NEW YORK - A city panel appointed by Mayor Bill de Blasio is proposing a bailout of up to $500 million for thousands of cab drivers.

"My father passed away four years ago and left me with a New York City taxi medallion, as well as a half a million dollar loan," Augustine Tang, a taxi driver, tells NY1.

Tang went into the family business - driving a yellow cab - to take care of his grandmother.

He says his taxi medallion was valued at $800,000 when he inherited it. But now, it's one of 3,000 medallions worth less than the loans taken out to buy them.

The plunging values are the result of the city letting tens of thousands of cars for Uber and other e-hail apps take customers who once used yellow cabs.

"The city turned their backs on these guys," Tang said.

Many of the drivers are immigrants and struggling to make their monthly payments. Now, the city is developing a bailout, after a series of suicides by cabbies and other for-hire drivers in dire financial straits.

"We've been fighting for this for four years," Tang said.

Councilman Ydanis Rodriguez was an early supporter of a medallion owner bailout.

"The City of New York has to create, should create a mechanism that will provide financial support to deal with this crisis," Rodriguez said.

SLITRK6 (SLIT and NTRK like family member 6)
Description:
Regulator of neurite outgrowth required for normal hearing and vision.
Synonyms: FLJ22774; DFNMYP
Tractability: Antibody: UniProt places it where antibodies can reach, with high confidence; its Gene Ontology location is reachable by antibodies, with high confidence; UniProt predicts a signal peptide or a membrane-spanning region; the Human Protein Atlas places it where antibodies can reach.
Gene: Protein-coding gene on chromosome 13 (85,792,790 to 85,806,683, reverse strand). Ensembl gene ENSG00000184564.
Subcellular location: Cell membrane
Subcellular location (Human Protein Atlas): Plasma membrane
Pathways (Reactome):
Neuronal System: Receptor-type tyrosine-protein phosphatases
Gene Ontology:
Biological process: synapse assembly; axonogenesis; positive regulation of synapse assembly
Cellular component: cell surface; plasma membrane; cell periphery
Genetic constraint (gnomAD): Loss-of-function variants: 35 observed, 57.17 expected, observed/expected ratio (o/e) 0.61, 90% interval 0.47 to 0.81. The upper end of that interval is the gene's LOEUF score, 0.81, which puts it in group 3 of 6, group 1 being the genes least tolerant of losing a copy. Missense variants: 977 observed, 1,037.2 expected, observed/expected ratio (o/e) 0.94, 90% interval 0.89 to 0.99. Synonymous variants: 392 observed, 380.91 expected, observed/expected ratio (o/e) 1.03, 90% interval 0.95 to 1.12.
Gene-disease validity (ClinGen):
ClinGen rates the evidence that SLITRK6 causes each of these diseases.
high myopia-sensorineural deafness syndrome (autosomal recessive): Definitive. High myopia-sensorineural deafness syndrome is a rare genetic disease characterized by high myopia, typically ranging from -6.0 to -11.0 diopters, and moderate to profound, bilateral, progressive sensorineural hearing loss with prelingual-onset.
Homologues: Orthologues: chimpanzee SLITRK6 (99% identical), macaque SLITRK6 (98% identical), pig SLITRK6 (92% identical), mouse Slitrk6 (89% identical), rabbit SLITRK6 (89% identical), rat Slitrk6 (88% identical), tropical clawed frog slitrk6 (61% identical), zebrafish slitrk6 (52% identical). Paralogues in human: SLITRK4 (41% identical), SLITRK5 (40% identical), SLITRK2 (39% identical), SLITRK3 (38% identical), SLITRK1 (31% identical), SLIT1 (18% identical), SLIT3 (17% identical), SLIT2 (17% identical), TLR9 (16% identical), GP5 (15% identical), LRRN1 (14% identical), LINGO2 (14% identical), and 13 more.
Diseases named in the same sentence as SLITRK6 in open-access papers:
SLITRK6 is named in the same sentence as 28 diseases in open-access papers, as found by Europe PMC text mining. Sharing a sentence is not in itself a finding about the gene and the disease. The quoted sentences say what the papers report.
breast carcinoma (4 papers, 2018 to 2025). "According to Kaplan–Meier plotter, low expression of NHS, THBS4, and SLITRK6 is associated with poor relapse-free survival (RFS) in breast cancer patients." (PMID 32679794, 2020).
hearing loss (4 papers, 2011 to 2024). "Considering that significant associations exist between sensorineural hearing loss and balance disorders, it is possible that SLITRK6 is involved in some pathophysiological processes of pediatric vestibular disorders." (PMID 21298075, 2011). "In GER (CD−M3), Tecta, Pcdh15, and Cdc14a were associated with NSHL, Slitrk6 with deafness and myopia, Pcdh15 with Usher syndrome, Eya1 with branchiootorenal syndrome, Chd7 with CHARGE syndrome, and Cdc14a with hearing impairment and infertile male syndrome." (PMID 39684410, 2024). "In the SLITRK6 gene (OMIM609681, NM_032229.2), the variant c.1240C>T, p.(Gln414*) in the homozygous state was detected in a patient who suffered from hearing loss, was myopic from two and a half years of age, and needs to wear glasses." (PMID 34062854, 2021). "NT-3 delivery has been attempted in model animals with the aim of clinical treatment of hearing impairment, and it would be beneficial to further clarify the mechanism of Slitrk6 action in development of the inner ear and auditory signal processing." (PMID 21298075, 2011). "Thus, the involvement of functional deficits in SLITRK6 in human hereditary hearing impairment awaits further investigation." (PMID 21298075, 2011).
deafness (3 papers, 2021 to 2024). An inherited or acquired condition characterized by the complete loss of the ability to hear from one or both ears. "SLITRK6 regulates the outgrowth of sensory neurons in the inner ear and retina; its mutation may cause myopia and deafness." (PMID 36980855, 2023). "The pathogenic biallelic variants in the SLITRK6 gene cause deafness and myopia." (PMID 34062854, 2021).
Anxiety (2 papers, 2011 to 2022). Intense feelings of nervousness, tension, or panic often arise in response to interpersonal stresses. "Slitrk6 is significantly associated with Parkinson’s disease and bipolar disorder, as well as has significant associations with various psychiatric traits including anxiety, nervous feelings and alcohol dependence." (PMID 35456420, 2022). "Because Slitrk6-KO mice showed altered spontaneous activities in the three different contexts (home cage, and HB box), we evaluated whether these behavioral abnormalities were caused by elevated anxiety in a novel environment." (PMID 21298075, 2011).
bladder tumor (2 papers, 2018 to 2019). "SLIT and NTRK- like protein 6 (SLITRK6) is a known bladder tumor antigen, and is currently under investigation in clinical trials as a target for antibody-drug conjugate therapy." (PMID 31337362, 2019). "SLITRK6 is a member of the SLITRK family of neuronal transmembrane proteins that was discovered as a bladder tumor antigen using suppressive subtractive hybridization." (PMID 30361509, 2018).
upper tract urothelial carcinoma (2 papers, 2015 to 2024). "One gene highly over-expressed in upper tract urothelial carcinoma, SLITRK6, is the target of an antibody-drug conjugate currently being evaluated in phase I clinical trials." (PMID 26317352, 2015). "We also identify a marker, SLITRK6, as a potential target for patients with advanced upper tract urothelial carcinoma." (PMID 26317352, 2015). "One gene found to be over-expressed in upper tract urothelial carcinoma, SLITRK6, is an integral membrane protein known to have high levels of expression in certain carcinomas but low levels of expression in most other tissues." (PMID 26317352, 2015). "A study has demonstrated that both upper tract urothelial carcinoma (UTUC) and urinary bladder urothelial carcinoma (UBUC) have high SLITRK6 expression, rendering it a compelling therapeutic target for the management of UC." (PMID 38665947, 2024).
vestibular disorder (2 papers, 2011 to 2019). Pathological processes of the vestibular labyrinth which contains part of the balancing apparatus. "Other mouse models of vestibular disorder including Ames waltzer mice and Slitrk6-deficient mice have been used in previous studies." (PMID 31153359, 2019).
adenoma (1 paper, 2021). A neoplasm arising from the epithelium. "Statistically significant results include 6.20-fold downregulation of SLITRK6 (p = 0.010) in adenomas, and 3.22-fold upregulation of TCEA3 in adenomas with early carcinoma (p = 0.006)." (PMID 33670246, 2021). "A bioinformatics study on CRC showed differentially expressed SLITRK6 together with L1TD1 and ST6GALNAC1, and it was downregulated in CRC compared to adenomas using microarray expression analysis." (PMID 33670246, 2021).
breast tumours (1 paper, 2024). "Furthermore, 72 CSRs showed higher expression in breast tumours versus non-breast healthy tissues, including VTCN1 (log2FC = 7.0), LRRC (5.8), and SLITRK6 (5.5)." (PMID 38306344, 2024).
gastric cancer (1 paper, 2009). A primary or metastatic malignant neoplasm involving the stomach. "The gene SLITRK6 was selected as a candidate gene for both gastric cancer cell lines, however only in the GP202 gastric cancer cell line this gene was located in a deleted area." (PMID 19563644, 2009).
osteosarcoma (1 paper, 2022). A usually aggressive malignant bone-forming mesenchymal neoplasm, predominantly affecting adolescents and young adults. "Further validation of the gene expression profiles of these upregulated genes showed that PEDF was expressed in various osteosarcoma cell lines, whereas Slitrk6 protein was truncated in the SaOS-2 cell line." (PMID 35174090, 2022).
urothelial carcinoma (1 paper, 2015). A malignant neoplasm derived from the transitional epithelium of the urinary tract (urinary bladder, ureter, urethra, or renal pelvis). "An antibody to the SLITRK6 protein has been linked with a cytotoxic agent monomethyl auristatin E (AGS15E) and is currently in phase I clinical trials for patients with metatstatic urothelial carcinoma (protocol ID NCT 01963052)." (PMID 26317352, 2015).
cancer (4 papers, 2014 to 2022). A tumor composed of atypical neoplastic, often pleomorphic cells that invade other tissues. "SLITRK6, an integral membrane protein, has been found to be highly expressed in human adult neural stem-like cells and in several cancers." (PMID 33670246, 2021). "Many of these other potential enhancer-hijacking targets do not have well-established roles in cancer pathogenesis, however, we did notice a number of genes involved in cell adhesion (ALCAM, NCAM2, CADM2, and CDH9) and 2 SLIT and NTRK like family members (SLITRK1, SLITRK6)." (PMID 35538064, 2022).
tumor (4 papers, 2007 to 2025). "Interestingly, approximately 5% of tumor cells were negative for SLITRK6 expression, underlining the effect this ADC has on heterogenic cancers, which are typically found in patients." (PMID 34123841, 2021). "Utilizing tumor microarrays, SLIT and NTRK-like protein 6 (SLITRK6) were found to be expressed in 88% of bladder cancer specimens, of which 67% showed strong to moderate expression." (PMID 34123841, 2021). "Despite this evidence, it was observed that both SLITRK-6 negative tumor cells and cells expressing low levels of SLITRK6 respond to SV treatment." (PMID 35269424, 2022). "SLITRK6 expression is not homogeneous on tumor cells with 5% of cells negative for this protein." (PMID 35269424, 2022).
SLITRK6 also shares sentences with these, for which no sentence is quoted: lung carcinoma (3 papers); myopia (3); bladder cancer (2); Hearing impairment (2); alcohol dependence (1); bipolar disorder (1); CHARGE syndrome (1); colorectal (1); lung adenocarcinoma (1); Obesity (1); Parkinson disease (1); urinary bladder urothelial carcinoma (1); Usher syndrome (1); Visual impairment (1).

A 19-member committee led by the City Council developed the bailout plan.

It calls for the city to buy, at a discounted rate, the loans of medallions that are under water and allow the owners to pay off what the medallions are now worth.

That could cost as much as a half-billion dollars, mostly with private funds.

The bailout fund could let drivers who own their medallions cut down on exorbitant monthly payments which can be high as $3,000.

"Hopefully we will get our life back again," Mouhamadou Aliyu, a taxi driver and medallion owner said. "Because right now, the pain is too much and the suffering is unbearable."

Aliyu said he was pressured into borrowing money using his medallion as collateral when its value was high. Now he struggles to make a monthly payment of $2,500.

"I'm not making that in the street. Whatever money I make, I'm still short. and this is every month," Aliyu said. "I'm two month behind."

The panel's final recommendations  will be handed to the mayor at the end of the month. The mayor said he's open to the idea, calling it the best he's heard, so far.